CAFI: CAFI and Gabon Sign Letter of Intent
USD 18 Million deal will allow country to meet 50% emission reduction target, better plan and monitor the use of land and protect over 23 million hectares of tropical rainforest.
Paris, 27 June 2017: Today the Government of Gabon and the Central African Forest Initiative (CAFI) signed a Letter of Intent for 18 million US dollars to protect the country’s forests and accelerate the fight against climate change.
A few weeks after the United States’ dramatic shift in its approach to climate change, Gabon gives a strong signal to the whole world by showing its determination to honour its commitments under the Paris Agreement. With CAFI’s support, Gabon gains the means to reduce by 50% its greenhouse gases emissions by 2025, compared to 2005 (as expected in its forthcoming Nationally Determined Contribution).
- Régis IMMONGAULT, Gabonese Minister of Prospective Economy and Sustainable Development Programming, fully engaged in the sustainable economic development of his country, emphasized his country’s position: « The commitment from CAFI donor countries to support our sustainable development policy is a sign of the recognition of the efforts our Government has made for years, efforts to optimize our development while preserving ecosystems and biodiversity. Today’s agreement reaffirms once more our full adhesion to the Paris Agreement, to which African countries must maintain their engagement despite others’ positions, as reminded, a few days ago during the African Conference of Environment Ministers, His Excellency M. Ali Bongo Ondimbam, Coordinator of the African Committee of Heads of States on Climate. »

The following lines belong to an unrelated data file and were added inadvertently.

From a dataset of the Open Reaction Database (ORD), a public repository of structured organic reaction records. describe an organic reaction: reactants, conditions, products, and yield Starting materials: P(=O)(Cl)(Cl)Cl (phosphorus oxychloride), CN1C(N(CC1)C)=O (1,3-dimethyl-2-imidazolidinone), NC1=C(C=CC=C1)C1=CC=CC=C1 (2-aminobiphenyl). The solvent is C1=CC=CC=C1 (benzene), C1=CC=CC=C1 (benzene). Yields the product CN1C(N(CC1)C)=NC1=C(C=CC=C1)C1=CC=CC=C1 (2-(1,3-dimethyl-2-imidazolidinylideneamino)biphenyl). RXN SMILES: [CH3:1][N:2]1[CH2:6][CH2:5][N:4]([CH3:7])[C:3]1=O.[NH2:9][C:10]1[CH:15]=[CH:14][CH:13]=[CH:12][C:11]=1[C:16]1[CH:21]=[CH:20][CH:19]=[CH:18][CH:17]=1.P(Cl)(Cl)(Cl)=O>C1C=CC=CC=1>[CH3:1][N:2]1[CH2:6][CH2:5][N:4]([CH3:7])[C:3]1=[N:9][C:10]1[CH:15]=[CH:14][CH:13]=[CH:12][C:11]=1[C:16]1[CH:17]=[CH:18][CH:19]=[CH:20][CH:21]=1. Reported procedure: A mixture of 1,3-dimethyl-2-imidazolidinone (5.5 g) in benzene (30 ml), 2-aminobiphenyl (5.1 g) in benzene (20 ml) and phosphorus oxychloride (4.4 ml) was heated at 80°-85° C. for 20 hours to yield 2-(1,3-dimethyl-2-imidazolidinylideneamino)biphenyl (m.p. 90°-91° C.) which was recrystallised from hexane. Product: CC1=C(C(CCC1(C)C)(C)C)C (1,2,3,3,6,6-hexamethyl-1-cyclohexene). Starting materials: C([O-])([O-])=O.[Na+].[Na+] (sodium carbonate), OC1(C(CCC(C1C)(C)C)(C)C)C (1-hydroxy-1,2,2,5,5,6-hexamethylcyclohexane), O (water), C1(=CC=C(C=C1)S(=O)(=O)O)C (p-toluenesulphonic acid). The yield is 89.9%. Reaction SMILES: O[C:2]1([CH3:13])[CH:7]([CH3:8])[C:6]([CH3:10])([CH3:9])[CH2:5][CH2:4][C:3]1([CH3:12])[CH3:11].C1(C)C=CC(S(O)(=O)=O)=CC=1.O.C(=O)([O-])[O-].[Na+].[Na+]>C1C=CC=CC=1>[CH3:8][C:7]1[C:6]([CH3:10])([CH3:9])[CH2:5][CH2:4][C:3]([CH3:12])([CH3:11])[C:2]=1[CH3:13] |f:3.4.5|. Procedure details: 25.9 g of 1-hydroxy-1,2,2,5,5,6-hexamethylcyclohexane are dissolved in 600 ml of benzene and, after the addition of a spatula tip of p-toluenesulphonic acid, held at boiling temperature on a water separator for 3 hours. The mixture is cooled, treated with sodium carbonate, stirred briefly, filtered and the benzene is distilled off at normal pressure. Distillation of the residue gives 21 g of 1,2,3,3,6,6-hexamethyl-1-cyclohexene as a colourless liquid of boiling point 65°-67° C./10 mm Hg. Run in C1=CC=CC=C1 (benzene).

The funding from CAFI will be key not only to achieve this climate target, but also to monitor it, and this within the short time-frame the Gabonese authorities have set for themselves. The Letter of Intent is articulated around three ambitious objectives: a national-land use plan, a system to monitor forests and natural resources, as set in the country's National Investment Plan, and gains in the governance of forests.
Gabon is one of the most forested countries on earth, with forests covering 88% of its territory. The country as long committed to protect its natural resources, with notably, a vast network of national parks and protected areas, and a Forest Code that imposes sustainable management.
A national land-use plan is considered the missing piece for the country to achieve its climate target while developing sustainably. This plan will enable Gabon to meet its ambitious objective to develop agriculture - needed for both food security and economic diversification - while ensuring that forests with high carbon and high biodiversity are not converted to crops.
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